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Could someone turn up the sound? The SRC and the Open Meeting Law

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    Photo: Photo by jbcurio, Flickr




Eric Braxton’s blog about the lack of public discussion, among SRC members at this week's meeting, of something that's a huge deal for Philadelphia families – the five-year “strategic plan” -- is on target. How could three of four SRC members have had so little to say on something so important?

Eric suggests that perhaps the commissioners “asked their questions in private, not wanting to create public tension with the administration” – to which he responds that “public discussion on matters like the future of public education in our city is a good thing.”  True -- and it's the law, too. 

Pennsylvania’s Open Meeting Law, found within the state's poetically-named Sunshine Act, says that “[o]fficial action and deliberations by a quorum of the members of an agency shall take place at a meeting open to the public.”  “Deliberation” means “the discussion of agency business held for the purpose of making a decision.”  Therefore, if SRC members discuss agency business for the purpose of making a decision, they must do so in public. 

This suggests a couple of possible explanations for what didn't happen this week:

  1. The members of the SRC hadn’t yet discussed the plan, and weren’t ready to do so on Wednesday. Nothing legally wrong there, though it’s a little hard to understand, given the amount of information about the plan that the District has been distributing for the past several months. (To be sure, the final version was not available until shortly before the meeting.)  Or,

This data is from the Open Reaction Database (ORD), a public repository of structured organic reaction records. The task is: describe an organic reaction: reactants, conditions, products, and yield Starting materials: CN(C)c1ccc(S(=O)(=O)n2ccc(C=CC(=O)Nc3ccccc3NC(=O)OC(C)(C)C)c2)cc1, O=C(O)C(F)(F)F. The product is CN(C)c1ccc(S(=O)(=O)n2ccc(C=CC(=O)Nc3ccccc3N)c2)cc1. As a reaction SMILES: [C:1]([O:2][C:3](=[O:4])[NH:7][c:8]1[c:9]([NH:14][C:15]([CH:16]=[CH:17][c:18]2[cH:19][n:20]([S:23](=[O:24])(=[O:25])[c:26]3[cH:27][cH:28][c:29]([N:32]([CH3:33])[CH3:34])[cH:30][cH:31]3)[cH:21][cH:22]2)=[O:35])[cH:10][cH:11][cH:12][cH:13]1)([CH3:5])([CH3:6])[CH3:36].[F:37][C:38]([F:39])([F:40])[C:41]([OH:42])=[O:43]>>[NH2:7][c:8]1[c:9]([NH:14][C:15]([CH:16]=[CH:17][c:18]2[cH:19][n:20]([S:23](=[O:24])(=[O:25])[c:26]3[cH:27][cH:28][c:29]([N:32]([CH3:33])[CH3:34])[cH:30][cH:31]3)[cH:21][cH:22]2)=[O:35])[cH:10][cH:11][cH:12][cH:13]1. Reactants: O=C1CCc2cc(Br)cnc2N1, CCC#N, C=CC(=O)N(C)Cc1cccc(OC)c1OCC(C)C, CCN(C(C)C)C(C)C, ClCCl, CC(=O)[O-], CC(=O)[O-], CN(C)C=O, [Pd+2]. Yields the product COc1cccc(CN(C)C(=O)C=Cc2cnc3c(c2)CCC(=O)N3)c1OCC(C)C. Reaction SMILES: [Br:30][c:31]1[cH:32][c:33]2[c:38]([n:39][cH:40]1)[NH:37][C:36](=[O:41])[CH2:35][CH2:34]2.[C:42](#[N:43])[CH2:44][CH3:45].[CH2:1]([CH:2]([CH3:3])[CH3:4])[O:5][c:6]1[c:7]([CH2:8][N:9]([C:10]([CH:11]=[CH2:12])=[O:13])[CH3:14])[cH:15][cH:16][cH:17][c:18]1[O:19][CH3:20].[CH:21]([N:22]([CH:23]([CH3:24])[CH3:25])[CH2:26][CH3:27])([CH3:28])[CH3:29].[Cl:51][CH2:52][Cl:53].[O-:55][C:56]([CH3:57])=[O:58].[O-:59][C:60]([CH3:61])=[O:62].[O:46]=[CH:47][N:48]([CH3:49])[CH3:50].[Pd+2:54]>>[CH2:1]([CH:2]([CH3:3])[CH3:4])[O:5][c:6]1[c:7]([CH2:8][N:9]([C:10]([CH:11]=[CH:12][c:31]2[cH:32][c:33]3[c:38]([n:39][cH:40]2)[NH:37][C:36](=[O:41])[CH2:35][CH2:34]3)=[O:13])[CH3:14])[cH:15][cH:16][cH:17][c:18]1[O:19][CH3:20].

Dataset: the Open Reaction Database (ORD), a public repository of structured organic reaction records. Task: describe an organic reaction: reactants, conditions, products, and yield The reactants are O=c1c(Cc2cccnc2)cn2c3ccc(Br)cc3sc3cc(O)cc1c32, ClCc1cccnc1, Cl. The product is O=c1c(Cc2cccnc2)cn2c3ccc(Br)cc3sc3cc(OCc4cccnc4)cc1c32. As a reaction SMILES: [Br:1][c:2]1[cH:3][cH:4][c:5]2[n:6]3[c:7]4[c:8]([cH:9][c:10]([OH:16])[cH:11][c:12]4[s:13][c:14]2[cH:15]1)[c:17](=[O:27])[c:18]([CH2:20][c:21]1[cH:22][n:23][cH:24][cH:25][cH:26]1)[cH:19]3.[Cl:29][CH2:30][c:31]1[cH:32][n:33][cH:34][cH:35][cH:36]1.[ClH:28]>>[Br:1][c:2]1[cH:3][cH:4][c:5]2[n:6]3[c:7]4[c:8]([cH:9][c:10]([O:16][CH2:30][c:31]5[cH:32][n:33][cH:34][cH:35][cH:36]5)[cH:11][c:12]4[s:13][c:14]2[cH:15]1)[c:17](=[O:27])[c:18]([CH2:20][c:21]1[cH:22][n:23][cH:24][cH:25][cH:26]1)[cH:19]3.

2. The commissioners had discussed the plan, but in private, “not wanting to create public tension” or for some other reason. Let's assume that this didn't happen, because it would have violated the Open Meeting Law, at least If the discussion was part of the commissioners' decision-making process (e.g., if they were trying to figure out what the plan meant, or whether it would work, or whether we can afford it).

So what can we expect at next week’s “action” meeting?  If the Commission’s public “deliberations” are minimal, but the plan is approved, there will again be a couple of possible explanations:

  1. The commissioners didn’t discuss the plan in private during the time between meetings, and they chose not to discuss it much in public either. Horrible way to arrive at a decision on something so important.
  2. The commisioners had most of their “real” discussion in private, and saved only a little for the public. Violation of the Open Meeting Law.

Fortunately, these are only possibilities. Let’s hope that neither occurs, and that, on April 22, we see a fresh, unscripted, robust exchange of thoughts and concerns about Imagine 2014. 

Because, even though one speaker at this week’s meeting said (undoubtedly with the best of intentions) that “we frankly need to get out of the way” of the Administration, that’s not correct – especially as applied to the SRC, which is the Administration’s boss. The SRC does not need to get out of the way.  It needs to take the time, and have the public discussion, necessary to ensure that (and help the rest of us understand why) this plan makes sense, is doable, and will work.


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